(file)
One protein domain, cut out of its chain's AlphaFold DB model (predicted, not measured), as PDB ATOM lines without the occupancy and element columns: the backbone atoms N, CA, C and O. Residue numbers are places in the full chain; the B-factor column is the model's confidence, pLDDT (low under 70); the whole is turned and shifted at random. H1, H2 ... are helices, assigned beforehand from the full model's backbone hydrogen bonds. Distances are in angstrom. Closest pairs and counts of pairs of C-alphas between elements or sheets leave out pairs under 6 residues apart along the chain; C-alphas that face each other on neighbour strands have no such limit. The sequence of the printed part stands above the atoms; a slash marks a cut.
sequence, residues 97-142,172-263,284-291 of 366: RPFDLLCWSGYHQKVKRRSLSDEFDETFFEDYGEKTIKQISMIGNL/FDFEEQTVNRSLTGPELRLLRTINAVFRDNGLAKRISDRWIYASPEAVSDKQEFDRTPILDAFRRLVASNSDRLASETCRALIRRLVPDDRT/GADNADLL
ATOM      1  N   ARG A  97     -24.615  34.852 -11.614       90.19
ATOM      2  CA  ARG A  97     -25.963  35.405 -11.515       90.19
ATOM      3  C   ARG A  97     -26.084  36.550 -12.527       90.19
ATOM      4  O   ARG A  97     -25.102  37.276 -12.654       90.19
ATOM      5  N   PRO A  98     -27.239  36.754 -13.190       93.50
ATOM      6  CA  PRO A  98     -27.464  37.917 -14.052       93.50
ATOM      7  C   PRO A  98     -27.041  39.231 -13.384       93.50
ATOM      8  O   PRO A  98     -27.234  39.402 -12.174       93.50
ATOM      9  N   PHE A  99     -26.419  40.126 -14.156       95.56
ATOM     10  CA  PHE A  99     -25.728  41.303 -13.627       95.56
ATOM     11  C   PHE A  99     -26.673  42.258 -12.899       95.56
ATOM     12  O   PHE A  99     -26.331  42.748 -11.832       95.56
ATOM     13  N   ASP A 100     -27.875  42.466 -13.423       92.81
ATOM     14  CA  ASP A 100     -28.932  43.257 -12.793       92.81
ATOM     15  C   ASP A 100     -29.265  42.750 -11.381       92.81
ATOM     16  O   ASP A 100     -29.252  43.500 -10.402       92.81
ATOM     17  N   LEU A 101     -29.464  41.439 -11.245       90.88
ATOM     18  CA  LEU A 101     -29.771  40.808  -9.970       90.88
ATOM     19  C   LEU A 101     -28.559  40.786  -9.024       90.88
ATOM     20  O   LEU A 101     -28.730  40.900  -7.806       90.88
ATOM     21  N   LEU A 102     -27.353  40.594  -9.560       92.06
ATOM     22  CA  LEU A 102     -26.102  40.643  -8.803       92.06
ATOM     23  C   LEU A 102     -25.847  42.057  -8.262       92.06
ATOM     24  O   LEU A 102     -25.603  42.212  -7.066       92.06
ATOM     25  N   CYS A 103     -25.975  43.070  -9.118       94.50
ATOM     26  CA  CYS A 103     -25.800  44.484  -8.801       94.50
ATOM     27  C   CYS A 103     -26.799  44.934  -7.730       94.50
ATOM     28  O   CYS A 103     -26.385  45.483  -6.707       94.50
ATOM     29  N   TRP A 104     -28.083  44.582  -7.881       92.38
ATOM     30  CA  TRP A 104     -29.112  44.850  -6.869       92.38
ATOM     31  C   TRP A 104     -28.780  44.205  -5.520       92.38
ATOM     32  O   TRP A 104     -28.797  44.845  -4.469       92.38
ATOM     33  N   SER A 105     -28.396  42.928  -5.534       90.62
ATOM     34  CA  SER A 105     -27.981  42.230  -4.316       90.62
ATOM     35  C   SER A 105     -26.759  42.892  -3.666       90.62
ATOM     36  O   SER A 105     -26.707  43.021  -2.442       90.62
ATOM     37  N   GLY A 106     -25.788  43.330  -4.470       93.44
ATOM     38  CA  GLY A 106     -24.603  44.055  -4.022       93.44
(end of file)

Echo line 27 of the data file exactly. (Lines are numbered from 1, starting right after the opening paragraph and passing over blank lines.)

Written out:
ATOM     26  CA  CYS A 103     -25.800  44.484  -8.801       94.50